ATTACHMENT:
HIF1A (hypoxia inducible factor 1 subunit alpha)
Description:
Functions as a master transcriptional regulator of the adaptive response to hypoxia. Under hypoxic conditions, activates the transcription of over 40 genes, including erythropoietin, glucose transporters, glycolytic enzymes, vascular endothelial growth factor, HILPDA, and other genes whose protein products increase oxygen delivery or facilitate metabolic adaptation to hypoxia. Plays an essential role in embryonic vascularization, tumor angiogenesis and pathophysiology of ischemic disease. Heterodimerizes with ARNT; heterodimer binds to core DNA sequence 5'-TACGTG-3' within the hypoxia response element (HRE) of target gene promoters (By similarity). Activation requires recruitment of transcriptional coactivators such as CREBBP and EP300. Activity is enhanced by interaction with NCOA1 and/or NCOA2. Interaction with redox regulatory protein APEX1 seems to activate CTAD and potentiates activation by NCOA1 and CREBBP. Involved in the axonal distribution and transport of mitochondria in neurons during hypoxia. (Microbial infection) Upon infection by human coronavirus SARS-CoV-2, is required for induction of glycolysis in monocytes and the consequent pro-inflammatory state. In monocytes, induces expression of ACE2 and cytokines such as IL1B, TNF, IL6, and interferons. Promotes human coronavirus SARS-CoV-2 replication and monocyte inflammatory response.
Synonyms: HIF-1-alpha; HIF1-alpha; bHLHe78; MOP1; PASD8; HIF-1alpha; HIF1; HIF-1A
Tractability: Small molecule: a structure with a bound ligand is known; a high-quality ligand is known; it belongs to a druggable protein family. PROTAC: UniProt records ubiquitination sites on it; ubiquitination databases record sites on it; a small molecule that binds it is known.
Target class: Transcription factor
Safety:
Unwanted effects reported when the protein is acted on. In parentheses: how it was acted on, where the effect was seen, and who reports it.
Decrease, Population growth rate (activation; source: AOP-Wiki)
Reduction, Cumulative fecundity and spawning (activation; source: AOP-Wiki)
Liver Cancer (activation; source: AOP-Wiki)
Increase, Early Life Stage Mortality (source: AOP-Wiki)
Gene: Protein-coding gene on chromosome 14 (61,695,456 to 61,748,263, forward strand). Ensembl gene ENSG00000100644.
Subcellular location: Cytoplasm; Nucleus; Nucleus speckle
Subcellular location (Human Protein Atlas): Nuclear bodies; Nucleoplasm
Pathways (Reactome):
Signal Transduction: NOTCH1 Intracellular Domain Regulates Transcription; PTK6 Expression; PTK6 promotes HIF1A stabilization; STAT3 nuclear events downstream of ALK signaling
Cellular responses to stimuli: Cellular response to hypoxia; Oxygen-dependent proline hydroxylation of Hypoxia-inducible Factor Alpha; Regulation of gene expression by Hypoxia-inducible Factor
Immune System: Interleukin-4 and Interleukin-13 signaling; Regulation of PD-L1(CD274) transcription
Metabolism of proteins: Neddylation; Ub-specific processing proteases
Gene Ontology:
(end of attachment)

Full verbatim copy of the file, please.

HIF1A (hypoxia inducible factor 1 subunit alpha)
Description:
Functions as a master transcriptional regulator of the adaptive response to hypoxia. Under hypoxic conditions, activates the transcription of over 40 genes, including erythropoietin, glucose transporters, glycolytic enzymes, vascular endothelial growth factor, HILPDA, and other genes whose protein products increase oxygen delivery or facilitate metabolic adaptation to hypoxia. Plays an essential role in embryonic vascularization, tumor angiogenesis and pathophysiology of ischemic disease. Heterodimerizes with ARNT; heterodimer binds to core DNA sequence 5'-TACGTG-3' within the hypoxia response element (HRE) of target gene promoters (By similarity). Activation requires recruitment of transcriptional coactivators such as CREBBP and EP300. Activity is enhanced by interaction with NCOA1 and/or NCOA2. Interaction with redox regulatory protein APEX1 seems to activate CTAD and potentiates activation by NCOA1 and CREBBP. Involved in the axonal distribution and transport of mitochondria in neurons during hypoxia. (Microbial infection) Upon infection by human coronavirus SARS-CoV-2, is required for induction of glycolysis in monocytes and the consequent pro-inflammatory state. In monocytes, induces expression of ACE2 and cytokines such as IL1B, TNF, IL6, and interferons. Promotes human coronavirus SARS-CoV-2 replication and monocyte inflammatory response.
Synonyms: HIF-1-alpha; HIF1-alpha; bHLHe78; MOP1; PASD8; HIF-1alpha; HIF1; HIF-1A
Tractability: Small molecule: a structure with a bound ligand is known; a high-quality ligand is known; it belongs to a druggable protein family. PROTAC: UniProt records ubiquitination sites on it; ubiquitination databases record sites on it; a small molecule that binds it is known.
Target class: Transcription factor
Safety:
Unwanted effects reported when the protein is acted on. In parentheses: how it was acted on, where the effect was seen, and who reports it.
Decrease, Population growth rate (activation; source: AOP-Wiki)
Reduction, Cumulative fecundity and spawning (activation; source: AOP-Wiki)
Liver Cancer (activation; source: AOP-Wiki)
Increase, Early Life Stage Mortality (source: AOP-Wiki)
Gene: Protein-coding gene on chromosome 14 (61,695,456 to 61,748,263, forward strand). Ensembl gene ENSG00000100644.
Subcellular location: Cytoplasm; Nucleus; Nucleus speckle
Subcellular location (Human Protein Atlas): Nuclear bodies; Nucleoplasm
Pathways (Reactome):
Signal Transduction: NOTCH1 Intracellular Domain Regulates Transcription; PTK6 Expression; PTK6 promotes HIF1A stabilization; STAT3 nuclear events downstream of ALK signaling
Cellular responses to stimuli: Cellular response to hypoxia; Oxygen-dependent proline hydroxylation of Hypoxia-inducible Factor Alpha; Regulation of gene expression by Hypoxia-inducible Factor
Immune System: Interleukin-4 and Interleukin-13 signaling; Regulation of PD-L1(CD274) transcription
Metabolism of proteins: Neddylation; Ub-specific processing proteases
Gene Ontology: